|A termite population does not only pose a risk because of the significant structural damage they are capable of inflicting on buildings, crops, and forests, but their subterranean, eusocial lifestyle creates a breeding grounds for disease and microbial growth. Despite decades of research, no commercially viable biocontrol agent targeted at termites has been developed. Recent research has suggested termites possess superior defense mechanisms that provide them with virtual immunity against fungal and bacterial pathogens.
Researchers at Purdue University have developed a technology that can identify genes and proteins in termites that increase susceptibility to pathogens. Whereas much research and development have gone into non-specific chemical insecticides that attempt to brute force their way through the termites' defenses, this new technology aims to dismantle the defense outright. Using treatments of an immune-suppressive nicotinoid insecticide and fungi and bacterial pathogens, hundreds of genes that encode potential defense mechanisms have been identified; the expression of these genes can be suppressed, increasing the termites' susceptibility to pathogens. Several protist symbiont enzymes were also identified which may have played a central role in protecting termites from fungal entomopathogens, and a recombinant form of these enzymes may have uses as novel drugs to fight fungal infections.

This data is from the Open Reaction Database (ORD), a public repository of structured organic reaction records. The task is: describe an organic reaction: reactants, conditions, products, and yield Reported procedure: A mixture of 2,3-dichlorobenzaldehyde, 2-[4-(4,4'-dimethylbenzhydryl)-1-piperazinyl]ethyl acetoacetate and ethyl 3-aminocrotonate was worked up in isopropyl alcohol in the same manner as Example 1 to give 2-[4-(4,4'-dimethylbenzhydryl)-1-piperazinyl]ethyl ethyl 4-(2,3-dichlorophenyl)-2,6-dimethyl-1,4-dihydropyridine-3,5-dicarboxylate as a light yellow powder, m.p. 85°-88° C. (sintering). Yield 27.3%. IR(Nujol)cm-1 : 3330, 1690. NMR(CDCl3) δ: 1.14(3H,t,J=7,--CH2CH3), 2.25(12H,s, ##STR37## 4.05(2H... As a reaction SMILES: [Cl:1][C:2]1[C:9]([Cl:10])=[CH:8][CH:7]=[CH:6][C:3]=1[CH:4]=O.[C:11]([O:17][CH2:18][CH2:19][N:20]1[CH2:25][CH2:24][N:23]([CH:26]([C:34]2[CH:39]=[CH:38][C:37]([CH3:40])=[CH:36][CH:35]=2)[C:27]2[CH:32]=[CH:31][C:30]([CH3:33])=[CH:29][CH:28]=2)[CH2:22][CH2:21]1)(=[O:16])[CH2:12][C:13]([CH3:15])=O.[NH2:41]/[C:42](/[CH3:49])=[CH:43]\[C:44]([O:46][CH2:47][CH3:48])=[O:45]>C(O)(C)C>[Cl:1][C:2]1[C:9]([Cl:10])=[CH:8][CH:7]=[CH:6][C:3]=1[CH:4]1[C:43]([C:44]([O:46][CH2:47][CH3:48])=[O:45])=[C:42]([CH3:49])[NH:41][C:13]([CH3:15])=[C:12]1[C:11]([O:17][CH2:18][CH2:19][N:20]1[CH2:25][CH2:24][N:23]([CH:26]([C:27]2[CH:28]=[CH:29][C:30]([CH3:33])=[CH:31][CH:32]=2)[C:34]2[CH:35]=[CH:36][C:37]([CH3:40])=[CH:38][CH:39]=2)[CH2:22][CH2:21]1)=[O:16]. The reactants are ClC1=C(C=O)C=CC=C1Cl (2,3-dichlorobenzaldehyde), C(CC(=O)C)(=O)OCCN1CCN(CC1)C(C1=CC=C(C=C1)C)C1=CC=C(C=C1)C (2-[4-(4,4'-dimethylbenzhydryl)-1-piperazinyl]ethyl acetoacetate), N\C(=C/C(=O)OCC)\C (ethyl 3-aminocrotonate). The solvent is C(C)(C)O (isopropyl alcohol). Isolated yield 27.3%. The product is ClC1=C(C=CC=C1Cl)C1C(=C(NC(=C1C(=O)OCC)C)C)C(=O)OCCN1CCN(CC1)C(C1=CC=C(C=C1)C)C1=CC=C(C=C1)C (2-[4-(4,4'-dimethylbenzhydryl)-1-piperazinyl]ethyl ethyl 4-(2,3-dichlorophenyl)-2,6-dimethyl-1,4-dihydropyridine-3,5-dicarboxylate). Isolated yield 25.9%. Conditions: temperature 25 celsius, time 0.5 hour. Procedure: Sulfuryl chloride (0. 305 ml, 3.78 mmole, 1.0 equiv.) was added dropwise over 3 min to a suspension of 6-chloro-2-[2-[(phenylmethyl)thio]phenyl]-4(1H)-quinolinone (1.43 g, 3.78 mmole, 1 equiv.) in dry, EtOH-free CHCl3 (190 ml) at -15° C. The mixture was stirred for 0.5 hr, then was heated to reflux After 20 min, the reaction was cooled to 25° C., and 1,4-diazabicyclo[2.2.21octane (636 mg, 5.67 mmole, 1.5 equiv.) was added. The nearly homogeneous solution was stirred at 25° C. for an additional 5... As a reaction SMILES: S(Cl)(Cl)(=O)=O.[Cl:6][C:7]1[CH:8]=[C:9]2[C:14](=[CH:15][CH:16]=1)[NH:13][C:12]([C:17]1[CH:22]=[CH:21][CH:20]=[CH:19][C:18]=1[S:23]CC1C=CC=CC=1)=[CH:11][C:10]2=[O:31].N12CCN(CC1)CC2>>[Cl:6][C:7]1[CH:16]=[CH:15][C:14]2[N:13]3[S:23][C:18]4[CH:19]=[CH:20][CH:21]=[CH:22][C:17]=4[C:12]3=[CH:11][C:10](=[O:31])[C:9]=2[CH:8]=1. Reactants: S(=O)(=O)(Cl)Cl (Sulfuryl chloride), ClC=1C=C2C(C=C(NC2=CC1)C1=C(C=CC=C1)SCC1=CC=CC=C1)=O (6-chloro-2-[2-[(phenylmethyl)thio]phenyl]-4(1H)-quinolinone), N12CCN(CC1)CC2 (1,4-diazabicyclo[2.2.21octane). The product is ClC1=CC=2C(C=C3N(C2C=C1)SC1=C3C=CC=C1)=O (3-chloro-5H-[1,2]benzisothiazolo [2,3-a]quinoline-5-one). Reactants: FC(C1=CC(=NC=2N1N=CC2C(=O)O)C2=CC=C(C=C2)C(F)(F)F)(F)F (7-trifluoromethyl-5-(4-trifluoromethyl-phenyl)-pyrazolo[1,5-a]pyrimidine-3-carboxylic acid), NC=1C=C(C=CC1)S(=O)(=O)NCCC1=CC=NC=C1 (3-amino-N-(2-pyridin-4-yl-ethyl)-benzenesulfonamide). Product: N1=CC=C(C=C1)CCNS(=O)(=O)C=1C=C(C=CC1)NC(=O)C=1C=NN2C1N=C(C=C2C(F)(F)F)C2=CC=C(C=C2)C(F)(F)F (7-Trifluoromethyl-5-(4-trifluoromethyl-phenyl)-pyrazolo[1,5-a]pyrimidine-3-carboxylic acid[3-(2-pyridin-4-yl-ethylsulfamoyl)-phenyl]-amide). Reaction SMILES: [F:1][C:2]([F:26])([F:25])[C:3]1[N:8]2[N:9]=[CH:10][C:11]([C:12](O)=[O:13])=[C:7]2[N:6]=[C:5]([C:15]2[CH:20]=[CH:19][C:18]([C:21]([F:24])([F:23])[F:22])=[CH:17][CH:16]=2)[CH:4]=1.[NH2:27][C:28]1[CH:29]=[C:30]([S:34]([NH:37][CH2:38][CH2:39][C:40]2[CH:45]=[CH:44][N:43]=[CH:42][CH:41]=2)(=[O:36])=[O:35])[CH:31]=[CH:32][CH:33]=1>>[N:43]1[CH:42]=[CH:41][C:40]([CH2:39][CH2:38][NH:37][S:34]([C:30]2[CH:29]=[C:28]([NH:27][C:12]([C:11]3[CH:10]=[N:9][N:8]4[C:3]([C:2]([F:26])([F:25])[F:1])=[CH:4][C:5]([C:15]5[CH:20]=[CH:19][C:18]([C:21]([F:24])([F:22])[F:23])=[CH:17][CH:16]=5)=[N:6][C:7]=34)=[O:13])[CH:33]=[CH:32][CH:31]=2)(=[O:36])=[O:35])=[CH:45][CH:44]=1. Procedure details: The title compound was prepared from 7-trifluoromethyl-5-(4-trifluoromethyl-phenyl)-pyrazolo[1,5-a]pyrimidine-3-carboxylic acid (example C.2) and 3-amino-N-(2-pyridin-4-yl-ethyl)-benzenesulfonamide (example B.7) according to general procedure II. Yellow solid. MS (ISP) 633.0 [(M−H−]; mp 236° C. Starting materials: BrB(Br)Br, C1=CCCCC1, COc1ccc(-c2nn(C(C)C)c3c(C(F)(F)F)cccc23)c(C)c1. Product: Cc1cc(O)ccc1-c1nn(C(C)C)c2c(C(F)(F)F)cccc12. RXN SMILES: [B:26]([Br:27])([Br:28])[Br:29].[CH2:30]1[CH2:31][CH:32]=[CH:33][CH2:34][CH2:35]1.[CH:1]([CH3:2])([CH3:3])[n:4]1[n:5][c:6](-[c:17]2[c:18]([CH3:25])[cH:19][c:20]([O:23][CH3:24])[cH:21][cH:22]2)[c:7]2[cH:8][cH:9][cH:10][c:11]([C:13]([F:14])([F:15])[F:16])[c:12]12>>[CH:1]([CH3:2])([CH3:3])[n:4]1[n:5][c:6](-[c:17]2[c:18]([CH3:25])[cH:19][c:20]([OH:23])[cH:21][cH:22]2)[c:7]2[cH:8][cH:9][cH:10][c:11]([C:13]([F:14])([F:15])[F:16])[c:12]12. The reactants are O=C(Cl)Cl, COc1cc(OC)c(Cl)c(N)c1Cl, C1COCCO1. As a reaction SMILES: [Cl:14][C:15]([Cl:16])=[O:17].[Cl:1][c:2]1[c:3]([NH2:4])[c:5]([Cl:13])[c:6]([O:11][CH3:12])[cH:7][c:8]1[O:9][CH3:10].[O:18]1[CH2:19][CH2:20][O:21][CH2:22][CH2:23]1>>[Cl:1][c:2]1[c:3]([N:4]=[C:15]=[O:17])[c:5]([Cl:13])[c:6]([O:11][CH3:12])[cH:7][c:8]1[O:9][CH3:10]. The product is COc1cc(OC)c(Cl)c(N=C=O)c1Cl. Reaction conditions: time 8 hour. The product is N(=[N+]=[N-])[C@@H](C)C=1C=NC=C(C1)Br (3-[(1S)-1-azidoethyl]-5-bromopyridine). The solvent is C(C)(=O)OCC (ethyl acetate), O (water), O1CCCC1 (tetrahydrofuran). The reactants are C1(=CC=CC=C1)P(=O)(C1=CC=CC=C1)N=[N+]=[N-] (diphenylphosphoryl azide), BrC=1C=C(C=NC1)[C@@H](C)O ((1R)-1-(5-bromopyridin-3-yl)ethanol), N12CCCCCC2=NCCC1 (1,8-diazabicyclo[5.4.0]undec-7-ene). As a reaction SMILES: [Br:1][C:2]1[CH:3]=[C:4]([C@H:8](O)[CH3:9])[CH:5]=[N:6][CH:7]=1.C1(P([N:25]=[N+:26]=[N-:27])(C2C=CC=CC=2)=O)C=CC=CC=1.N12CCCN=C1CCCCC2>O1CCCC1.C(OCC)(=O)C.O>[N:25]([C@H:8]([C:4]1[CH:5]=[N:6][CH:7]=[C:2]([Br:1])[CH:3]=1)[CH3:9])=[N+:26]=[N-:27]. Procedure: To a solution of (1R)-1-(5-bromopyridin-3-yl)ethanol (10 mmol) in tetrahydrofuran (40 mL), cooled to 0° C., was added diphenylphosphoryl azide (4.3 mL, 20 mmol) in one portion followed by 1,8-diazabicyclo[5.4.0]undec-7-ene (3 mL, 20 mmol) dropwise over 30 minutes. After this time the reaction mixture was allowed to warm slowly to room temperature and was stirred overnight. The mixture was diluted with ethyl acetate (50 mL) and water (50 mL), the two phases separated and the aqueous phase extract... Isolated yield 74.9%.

-More biorational and environmentally friendly than chemical insecticides
-Protein-based enzymatic treatment offers a more "organic" approach than conventional drugs
-Fungal infection treatment
Molecular Signatures of Nicotinoid-Pathogen Synergy in the Termite Gut. PLoS ONE 10(4): e0123391. https://doi.org/10.1371/journal.pone.0123391
Mar 31, 2017
Apr 1, 2016
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